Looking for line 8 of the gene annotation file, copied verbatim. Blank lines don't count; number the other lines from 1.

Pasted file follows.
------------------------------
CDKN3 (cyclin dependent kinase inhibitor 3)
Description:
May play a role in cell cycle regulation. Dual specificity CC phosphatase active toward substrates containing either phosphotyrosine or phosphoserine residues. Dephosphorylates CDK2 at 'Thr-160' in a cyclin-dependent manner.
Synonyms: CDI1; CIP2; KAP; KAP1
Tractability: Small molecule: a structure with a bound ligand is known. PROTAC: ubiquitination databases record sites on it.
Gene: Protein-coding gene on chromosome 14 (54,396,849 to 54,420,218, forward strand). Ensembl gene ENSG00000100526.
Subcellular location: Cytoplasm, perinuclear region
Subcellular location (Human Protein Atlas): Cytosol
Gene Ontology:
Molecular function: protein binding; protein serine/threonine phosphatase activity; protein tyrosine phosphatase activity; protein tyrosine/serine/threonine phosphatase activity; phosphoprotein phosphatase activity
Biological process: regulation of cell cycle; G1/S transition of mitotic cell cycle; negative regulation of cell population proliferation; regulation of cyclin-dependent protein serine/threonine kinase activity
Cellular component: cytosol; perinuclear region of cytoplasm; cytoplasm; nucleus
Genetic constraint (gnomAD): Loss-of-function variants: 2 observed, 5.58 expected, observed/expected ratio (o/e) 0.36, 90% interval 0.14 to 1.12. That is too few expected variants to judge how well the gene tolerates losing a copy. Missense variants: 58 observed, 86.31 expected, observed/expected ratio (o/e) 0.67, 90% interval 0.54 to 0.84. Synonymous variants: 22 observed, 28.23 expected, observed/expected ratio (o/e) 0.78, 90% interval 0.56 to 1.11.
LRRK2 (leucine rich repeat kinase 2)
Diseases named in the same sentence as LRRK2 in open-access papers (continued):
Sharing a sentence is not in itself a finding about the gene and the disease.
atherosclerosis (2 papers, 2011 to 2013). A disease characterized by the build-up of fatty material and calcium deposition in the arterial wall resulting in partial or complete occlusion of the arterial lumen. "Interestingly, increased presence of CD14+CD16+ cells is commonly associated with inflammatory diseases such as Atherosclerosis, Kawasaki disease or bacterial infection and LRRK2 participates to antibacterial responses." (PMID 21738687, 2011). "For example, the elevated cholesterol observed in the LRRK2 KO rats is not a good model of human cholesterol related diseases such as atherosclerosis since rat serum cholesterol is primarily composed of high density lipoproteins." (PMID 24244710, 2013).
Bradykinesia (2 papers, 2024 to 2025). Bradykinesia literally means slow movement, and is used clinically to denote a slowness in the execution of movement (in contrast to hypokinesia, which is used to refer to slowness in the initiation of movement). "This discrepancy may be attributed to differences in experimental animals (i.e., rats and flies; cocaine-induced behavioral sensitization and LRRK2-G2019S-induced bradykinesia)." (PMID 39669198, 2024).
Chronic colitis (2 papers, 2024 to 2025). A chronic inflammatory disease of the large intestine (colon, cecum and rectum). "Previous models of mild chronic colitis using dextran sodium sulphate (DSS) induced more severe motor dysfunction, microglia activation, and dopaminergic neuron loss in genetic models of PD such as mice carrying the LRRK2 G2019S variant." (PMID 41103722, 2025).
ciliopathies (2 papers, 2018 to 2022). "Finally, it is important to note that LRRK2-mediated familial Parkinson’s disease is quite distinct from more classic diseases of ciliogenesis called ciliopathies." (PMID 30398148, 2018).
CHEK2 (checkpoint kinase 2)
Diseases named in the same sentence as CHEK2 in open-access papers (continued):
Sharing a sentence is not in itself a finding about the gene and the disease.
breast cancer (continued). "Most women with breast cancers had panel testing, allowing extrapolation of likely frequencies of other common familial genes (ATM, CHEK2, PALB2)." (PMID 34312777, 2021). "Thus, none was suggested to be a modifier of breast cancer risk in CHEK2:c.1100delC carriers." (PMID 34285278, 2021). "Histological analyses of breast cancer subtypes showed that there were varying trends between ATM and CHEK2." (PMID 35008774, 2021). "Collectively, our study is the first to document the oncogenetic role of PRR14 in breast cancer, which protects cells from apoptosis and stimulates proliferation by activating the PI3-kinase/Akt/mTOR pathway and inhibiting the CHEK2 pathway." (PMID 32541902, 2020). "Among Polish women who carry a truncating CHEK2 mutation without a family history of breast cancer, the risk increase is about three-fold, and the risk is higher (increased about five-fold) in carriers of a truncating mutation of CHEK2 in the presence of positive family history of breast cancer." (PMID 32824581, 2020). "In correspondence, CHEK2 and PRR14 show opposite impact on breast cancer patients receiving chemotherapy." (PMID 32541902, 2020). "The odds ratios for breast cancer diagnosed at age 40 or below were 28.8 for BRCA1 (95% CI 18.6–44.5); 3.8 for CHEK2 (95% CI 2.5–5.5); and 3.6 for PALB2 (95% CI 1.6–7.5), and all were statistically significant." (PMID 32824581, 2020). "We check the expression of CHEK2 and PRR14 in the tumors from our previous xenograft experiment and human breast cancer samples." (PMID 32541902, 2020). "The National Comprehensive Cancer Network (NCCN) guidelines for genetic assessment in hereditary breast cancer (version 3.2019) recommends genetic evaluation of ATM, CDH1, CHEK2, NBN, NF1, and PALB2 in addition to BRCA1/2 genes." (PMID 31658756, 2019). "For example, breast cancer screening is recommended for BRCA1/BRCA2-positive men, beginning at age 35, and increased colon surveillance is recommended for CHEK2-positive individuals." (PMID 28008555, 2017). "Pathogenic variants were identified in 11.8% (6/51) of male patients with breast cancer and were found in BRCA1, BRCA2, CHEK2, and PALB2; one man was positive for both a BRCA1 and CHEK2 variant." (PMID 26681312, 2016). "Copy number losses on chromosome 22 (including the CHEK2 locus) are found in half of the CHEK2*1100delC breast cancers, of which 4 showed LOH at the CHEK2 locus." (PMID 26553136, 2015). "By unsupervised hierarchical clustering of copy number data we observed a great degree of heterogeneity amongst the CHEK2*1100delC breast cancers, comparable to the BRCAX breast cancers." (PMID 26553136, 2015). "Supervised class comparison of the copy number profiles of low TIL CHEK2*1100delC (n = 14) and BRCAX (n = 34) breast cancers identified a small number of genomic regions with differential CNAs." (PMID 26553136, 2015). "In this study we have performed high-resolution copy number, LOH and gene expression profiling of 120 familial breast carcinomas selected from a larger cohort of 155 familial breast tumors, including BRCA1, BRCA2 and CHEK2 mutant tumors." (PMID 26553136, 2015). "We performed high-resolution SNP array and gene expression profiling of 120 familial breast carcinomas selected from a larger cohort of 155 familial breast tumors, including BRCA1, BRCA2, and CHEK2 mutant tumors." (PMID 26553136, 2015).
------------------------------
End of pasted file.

Subcellular location (Human Protein Atlas): Cytosol